By Mark Villata, Executive Director Of The U.S. Highbush Blueberry Council
Blueberries, once seen as “just another berry” that tastes great in muffins, have over the past six years been transformed in the eyes of restaurant operators to a new menu standard. Overall mentions of blueberries on 500 top chain restaurant menus have doubled, references to fresh blueberries have nearly tripled, and restaurants are using blueberries in more different types of dishes than ever before1.
What’s causing this striking shift? A number of factors, including the growing number of consumers who see blueberries as a little change they can make in pursuit of a healthy lifestyle and the expanding group of foodservice operators who discovered blueberries as a simple way to turn a commonplace dish into a great one.
The fact that blueberries show a stronger growth rate as far as overall mentions on 500 top chain menus than blackberries, raspberries and strawberries1 suggest greater appreciation of the dynamic combination of qualities they bring to the table: natural simplicity, nutritional benefits, great taste and amazing versatility.
Not Just For Muffins
While interest in classic items like blueberry muffins and pancakes hasn’t waned, today’s consumers want to eat blueberries in more adventurous ways; for example, cooked into meat dishes, sprinkled on salads, blended into salsas or smoothies. The chain restaurants surveyed are using blueberries in different types of dishes than ever before, with increased usage apparent across all restaurant segments and meal parts1. It seems each week, chefs and dietitians are bringing new blueberry items to restaurant menus.
Key areas of growth in the period 2007-2013 include non-alcoholic beverages and smoothies, where the incidence of blueberry mentions increased 93 percent; entrees and salads, where the incidence of blueberry mentions increased 66 percent; and dessert dishes, where the incidence of blueberry mentions increased 45 percent1.
The upward trend in the dessert category is consistent with the finding that 60 percent of consumers now say they choose fruit for dessert at least once a week — more people than those who regularly opt for cookies (51 percent) or ice cream (47 percent)2.
While fresh and frozen blueberries are still the forms used most frequently, more chefs and product developers are experimenting with dishes featuring dried, freeze-dried, pureed and powdered blueberries.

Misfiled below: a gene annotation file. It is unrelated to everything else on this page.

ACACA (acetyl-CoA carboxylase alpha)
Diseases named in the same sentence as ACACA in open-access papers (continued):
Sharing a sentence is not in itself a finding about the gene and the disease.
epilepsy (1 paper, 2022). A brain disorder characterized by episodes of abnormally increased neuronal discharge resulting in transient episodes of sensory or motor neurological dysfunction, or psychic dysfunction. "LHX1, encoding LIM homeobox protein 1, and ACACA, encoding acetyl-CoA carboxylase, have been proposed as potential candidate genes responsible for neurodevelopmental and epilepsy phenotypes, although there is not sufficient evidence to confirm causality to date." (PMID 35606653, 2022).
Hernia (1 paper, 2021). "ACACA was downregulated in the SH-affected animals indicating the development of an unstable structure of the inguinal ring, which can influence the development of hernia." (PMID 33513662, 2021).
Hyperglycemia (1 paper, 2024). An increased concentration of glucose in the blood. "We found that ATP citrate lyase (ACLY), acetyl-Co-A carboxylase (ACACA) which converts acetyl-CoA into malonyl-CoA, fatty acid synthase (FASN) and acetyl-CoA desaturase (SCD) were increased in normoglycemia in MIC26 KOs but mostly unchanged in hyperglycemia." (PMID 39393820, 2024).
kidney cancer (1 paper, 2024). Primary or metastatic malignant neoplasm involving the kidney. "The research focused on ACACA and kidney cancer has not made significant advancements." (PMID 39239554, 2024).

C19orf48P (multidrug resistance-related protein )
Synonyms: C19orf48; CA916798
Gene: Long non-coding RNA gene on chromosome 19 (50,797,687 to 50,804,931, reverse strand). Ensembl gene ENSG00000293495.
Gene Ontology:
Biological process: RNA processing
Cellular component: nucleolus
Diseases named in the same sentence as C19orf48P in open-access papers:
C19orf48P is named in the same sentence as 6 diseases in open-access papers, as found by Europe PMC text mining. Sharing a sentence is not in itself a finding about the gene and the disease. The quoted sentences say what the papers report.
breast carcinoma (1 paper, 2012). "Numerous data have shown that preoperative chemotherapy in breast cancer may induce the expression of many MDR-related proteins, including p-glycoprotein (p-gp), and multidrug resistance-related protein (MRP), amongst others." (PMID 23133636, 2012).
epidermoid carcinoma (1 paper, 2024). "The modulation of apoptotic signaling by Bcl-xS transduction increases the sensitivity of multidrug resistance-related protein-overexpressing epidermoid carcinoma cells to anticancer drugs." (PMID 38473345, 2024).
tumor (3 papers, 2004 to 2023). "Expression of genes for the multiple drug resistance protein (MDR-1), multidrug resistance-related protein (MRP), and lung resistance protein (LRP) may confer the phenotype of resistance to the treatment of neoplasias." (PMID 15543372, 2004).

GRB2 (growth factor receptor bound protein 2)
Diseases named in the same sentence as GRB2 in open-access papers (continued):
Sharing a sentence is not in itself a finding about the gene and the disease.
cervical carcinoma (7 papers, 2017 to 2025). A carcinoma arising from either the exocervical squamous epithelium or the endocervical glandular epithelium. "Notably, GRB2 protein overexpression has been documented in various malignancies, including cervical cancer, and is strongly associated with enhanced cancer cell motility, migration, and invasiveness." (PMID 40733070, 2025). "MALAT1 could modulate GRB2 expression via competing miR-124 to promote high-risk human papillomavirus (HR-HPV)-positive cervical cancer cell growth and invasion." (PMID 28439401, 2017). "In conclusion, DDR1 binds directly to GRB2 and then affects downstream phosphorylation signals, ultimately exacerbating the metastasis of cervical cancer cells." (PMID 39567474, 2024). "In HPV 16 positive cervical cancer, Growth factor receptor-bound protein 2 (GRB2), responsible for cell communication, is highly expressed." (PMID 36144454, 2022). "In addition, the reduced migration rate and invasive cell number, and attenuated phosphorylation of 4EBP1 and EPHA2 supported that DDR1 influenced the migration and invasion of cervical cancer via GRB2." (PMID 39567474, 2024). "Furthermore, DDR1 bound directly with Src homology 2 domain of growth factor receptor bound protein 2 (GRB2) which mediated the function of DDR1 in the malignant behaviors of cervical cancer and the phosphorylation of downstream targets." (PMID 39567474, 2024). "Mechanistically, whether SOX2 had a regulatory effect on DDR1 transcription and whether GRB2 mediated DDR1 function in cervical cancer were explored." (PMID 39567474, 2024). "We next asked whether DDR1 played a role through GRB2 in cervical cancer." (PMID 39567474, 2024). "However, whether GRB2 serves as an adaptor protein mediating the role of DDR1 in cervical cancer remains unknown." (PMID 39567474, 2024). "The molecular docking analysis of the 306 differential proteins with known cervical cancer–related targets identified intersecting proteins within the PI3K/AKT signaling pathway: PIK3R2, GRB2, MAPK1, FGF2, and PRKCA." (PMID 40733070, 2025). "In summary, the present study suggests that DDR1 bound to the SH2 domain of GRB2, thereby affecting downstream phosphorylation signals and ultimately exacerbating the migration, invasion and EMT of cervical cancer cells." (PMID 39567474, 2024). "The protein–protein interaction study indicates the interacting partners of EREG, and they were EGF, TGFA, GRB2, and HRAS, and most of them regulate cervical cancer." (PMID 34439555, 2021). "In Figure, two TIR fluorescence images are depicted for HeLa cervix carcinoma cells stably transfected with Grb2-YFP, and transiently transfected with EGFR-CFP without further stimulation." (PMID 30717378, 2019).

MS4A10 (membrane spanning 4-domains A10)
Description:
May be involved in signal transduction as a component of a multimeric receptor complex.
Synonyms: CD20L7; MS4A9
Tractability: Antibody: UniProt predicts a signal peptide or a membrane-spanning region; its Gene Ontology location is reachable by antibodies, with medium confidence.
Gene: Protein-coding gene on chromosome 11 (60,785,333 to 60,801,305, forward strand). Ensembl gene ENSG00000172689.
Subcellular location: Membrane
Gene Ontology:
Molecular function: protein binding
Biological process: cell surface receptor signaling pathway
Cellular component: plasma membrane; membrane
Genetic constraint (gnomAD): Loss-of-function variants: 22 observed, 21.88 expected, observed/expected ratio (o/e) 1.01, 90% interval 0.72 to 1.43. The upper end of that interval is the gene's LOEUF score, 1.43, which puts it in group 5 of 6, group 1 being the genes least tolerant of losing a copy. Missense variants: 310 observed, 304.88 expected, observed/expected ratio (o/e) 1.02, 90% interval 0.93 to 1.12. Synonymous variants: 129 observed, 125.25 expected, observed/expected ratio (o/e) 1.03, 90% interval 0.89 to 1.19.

Riding The Smoothie Wave
As smoothie fever sweeps the nation, many chain restaurants are offering blueberry as an option and discovering the flavor is most popular with younger Gen-Y [or Millennial] customers. Menu incidence of blueberry mentions in smoothies increased 60 percent since 20071, with 54 percent of consumers overall3 and 63 percent of 18 to 24-year-olds saying they find blueberry an appealing smoothie flavor4.
The Blueberry Effect
There is no shortage of reasons to love blueberries, but consumers rank health, taste, and convenience as their favorite things about the fruit5.
And, for many consumers, the blueberry’s positive halo extends all the way to restaurants that serve them. When consumers see a blueberry item on a menu, 58 percent perceive it as healthier, 44 percent find it more appealing, 24 percent perceive the restaurant as offering healthy fare, and 20 percent are compelled to order that specific item5.
Among consumers and chain restaurants alike, interest in and usage of blueberries has never been greater. Blueberry marketers should capitalize on this trend by helping restaurants explore more unconventional ways to incorporate this dynamic fruit into their everyday offerings. Visit blueberrycouncil.org/foodservice for more information on blueberries in foodservice, restaurant-style recipes sourcing information and cooking tips.
About The U.S. Highbush Blueberry Council
The U.S. Highbush Blueberry Council represents blueberry growers and packers in North and South America who market their blueberries in the United States and work to promote the growth and well-being of the entire blueberry industry. The blueberry industry is committed to providing blueberries that are grown, harvested, packed and shipped in clean, safe environments.
1-Research was conducted by Technomic, Inc., in January 2014. Base: Jul-Dec 2013 – 8,953 items from 773 restaurant menus from the Top 500 Restaurants, Emerging and Independent Operators; Jul-Dec 2010 – 4,665 items from 548 restaurant menus from the Top 500 Restaurants, Emerging and Independent Operators; Jul-Dec 2007 – 3,158 items from 440 restaurant menus from the Top 500 Restaurants, Emerging and Independent Operators.
2-Base: 1,500 consumers aged 18+. Source: Technomic -The Dessert Consumer Trend Report (2013).
3-Base: 624 consumers aged 18+. Source: Technomic – The Flavor Consumer Trend Report (2013).
4-Base: 250 consumers aged 18+. Source: Technomic – The U.S. Beverage Consumer Trend Report (2012).
5-Research was conducted by Hebert Research on behalf of the U.S. Highbush Blueberry Council in May 2013 among 3,765 nationally representative Americans ages 18 and over. Data was collected via a combination of online, mobile and telephone surveys. Respondents were categorized into a general population group of 1,797 primary shoppers and an oversample of 1,968 women ages of 25 – 44 who also identify themselves as primary shoppers.